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### Neighboring Cards

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Date: 02/18/97 at 13:58:35
From: Christopher K.
Subject: Card probability

Hello,

I have a problem. I found that if you take a deck of cards, name any
two cards, and then look for them in the deck, they will be by each
other or only one card away from each other. I tried to find the
probability of this occurring and have asked a lot of people about it,
but I can't find the answer. So far, when trying to simulate this, I
have only failed once.
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Date: 02/27/97 at 21:10:09
From: Doctor Ken
Subject: Re: Card probability

Hi Chris -

That's some pretty good luck!

Here are some pointers when trying to find the probability.  When
computing ANY probability, you must remember the probability rule of
gold: probability is the number of favorable possibilities divided by
the total number of possibilities.

Often it's a good idea to break the problem into pieces.  In your
case, we can break the problem into two pieces: the probability that
the two cards are next to each other and the probability that they are
separated by a single card.  We can compute the two pieces separately,
and then add the probabilities together to find the final probability.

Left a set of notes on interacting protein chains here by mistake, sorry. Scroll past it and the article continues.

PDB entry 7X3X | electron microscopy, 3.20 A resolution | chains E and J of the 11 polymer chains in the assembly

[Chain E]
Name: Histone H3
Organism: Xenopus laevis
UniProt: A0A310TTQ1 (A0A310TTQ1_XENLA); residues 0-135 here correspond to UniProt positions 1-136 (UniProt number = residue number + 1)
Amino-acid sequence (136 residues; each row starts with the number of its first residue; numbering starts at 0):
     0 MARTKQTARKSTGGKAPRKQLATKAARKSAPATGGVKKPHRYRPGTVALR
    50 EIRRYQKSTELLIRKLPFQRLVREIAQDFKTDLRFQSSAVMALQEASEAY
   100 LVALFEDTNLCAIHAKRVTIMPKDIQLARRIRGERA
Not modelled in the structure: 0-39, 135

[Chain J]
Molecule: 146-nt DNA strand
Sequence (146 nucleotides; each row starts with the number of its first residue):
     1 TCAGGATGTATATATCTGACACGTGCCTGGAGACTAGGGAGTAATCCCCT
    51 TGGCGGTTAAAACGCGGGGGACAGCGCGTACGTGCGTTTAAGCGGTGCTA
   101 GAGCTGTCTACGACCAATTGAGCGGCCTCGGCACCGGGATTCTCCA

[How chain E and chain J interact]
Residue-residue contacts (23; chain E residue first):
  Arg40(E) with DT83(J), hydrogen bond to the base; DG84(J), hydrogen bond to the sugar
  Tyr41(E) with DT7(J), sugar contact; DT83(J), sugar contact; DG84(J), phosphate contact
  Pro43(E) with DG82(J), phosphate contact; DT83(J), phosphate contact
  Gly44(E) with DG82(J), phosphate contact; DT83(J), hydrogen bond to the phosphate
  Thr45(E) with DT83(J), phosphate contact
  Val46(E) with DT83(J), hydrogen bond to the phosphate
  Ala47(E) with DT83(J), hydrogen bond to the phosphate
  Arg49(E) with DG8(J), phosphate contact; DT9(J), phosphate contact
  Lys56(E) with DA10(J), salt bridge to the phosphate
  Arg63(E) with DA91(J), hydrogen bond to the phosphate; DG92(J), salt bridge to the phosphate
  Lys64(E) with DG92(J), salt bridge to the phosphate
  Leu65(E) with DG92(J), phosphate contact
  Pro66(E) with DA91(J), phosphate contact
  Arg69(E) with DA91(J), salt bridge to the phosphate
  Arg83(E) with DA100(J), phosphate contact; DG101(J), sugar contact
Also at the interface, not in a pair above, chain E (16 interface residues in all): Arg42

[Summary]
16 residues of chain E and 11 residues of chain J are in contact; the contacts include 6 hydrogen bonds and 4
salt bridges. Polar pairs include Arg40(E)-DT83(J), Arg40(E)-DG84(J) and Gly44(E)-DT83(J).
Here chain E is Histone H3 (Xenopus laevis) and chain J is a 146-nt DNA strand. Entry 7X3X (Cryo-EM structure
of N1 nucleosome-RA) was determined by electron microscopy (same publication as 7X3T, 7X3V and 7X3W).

In your case, the total number of possibilities (for both pieces of
the problem) is the number of different arrangements of a deck of
cards.  So in order to calculate the probability that the conditions
you named are satisfied, we have to find this number.  So let's do it.
There are 52 cards in a deck.  If we have them in a certain order,
then there are 52 choices for the first card, 51 for the second, 50
for the third, and so on.  The total number of different arrangements
is thus 52 * 51 * 50 * ... * 2 * 1, which you can write as 52!
(pronounced 52 factorial).  So that's the denominator in our
probability fraction.

The harder part is to find the numerator.  But it's not too bad
either.  Let's concentrate on the first piece first.  Given two cards,
how many different arrangements of the deck have those two cards next
to each other?  Well, let's start by writing a few down.  If the two
cards are called A and B, then we could have these arrangements (I'm
using x to just mean any old card here):

A B x x x ..... x
B A x x x ..... x
x A B x x ..... x
x B A x x ..... x
and so on.

Since there are 50 x's in each line, each line actually represents
lots of different arrangements; you could order the cards that fill in
the x's in lots of different ways.  How many?  Well, 50 * 49 * 48 *
... * 2 * 1, which is 50!.  Now how many lines are there?  There are
51 different places we could put the "A B" pair (convince yourself of
that), and for each place there are two lines (one for "A B" and one
for "B A"), so in total there are 2 * 51 * 50! different arrangements
that have A and B next to each other.

So what's the probability?  Well, we divide:

2 * 51 * 50!        2        1
Probability = --------------  =  ----  =  ----
52!            52       26

So that's the first piece of the problem.  I'll leave it to you to
figure out the second piece, the probability of having A and B
separated by a single card.  Once you have that, you can add the two
probabilities together to find the total probability.  Good luck!

-Doctor Ken,  The Math Forum
Check out our web site!  http://mathforum.org/dr.math/
```
Associated Topics:
High School Probability

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